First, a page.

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“Storm Rugged” Solar House is Designed for Post-Weather Survival

This storm-resistant coastal housing serves as an energy hub during emergencies.

THE SOLAR DECATHLON, a biennial event sponsored by the U.S. Department of Energy (DOE), is a good place to look for inspiration and innovation. The inaugural Solar Decathlon was 2002 on the National Mall; the latest and seventh competition was held in Irvine, Calif. this past October.
This was Stevens Institute of Technology’s third Solar Decathlon competition. This year, the team took the legacy of Hurricane Sandy into account, asking, “How can we design a home that both reduces energy use and adapts to the realities of a changing more extreme climate?”

The team’s winning answer is the SURE (SUstainable and REsilient) HOUSE, a high­-performance solar-­powered house, not only armored to take weather extremes but prepared with a source of emergency power in the aftermath of a storm.

The two­-bedroom SURE HOUSE is 999 square feet. In style, it is a mid­century modern beach house, but it sips energy à la the 21st century and is storm ready.

SURE HOUSE features what the Stevens Institute team describes as a “storm-­rugged PV system” that not only continues to supply power when the grid is down, but can also help neighbors. The array is designed to safely allow a small amount of “islanded”—that is, cut off from the main grid—energy generation during a power outage, without any batteries at all. Part of this energy is directed to a hub outside of the house, allowing neighbors to charge their electronic devices via exterior USBs.

A separate building-integrated PV array is integrated into lightweight fiber-composite shutters that shade the home’s southern façade. The solar modules are flexible and thin, using plastic polymer instead of the traditional “heavy glass sandwich layers.” The light weight makes it easy for homeowners to easily raise and lower the storm shutters.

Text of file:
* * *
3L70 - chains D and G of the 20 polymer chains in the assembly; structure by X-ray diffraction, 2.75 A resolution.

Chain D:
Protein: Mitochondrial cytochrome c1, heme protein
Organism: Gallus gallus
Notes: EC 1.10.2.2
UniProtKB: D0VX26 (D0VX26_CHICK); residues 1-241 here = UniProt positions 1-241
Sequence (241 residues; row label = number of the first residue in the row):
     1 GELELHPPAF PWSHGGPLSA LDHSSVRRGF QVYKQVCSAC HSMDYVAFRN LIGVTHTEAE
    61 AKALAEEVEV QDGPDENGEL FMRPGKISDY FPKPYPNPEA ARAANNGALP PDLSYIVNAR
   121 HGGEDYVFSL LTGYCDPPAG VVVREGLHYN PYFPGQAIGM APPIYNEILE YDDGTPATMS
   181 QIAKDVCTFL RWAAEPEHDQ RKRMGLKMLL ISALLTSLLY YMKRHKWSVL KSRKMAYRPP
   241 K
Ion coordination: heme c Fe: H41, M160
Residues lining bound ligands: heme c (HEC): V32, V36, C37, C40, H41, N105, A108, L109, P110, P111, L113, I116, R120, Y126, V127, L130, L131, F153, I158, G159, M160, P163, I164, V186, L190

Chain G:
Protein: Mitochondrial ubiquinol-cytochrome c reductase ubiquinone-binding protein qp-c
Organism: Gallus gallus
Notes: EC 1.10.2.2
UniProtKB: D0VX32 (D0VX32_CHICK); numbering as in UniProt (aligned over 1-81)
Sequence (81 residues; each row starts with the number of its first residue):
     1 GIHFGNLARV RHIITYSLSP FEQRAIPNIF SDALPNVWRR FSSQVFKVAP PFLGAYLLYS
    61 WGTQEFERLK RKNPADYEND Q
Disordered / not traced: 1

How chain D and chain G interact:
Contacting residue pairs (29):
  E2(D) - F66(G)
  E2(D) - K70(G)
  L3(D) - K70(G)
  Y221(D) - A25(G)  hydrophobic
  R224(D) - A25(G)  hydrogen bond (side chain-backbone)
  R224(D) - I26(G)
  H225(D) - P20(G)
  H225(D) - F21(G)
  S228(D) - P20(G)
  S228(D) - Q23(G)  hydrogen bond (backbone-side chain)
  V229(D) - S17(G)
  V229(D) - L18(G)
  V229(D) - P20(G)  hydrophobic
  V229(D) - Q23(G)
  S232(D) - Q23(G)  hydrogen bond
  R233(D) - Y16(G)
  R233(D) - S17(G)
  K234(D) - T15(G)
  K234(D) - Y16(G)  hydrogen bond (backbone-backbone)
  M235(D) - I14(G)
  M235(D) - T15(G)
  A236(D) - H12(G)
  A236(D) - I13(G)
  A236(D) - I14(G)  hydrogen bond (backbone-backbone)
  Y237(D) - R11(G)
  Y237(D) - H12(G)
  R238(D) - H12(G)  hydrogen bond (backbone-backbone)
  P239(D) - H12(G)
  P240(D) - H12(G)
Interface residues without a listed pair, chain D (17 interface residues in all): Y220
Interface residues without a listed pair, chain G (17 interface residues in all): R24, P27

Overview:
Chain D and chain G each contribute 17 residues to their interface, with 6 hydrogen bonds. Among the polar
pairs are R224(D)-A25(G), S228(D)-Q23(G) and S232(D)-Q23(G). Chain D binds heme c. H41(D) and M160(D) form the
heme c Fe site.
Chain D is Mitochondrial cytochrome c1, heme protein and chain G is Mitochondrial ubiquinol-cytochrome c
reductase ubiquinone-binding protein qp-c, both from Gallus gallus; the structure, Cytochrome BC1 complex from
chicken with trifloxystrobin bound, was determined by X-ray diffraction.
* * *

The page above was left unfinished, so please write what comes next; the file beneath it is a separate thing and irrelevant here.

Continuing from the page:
When lowered, the solar shutter system locks into place using a series of latches and watertight EPDM seals. The fiber-composite material consists of “a sophisticated matrix of reinforcement fibers:” glass, carbon and even bio­fibers such as flax combined with plastic binders. The material is high strength, low weight and durable enough to survive fierce storms.

The domestic hot water system was also designed for resilience. The BIPV array delivers DC power to the control unit and heating element, which means it functions without an inverter or the need to be tied into the power grid. An integrated heat pump is triggered when there’s not enough direct solar energy to keep the water temperature above the set point. Even in “heat pump mode,” this system is 70 percent more efficient than a conventional electric water heater.

With its tight envelope, thick insulation and heat recovery ventilation, SURE HOUSE exceeds Passive House standards for energy use and can be physically raised to avoid what the team described as “periodic nuisance flooding.” The combination of the shutters and a louver system helps to keep out both the high summer sun and lower-angle sunlight, which can also raise indoor temperatures.

SURE HOUSE not only won first place overall, it was also the clear winner in market acceptance, one of 10 juried categories.

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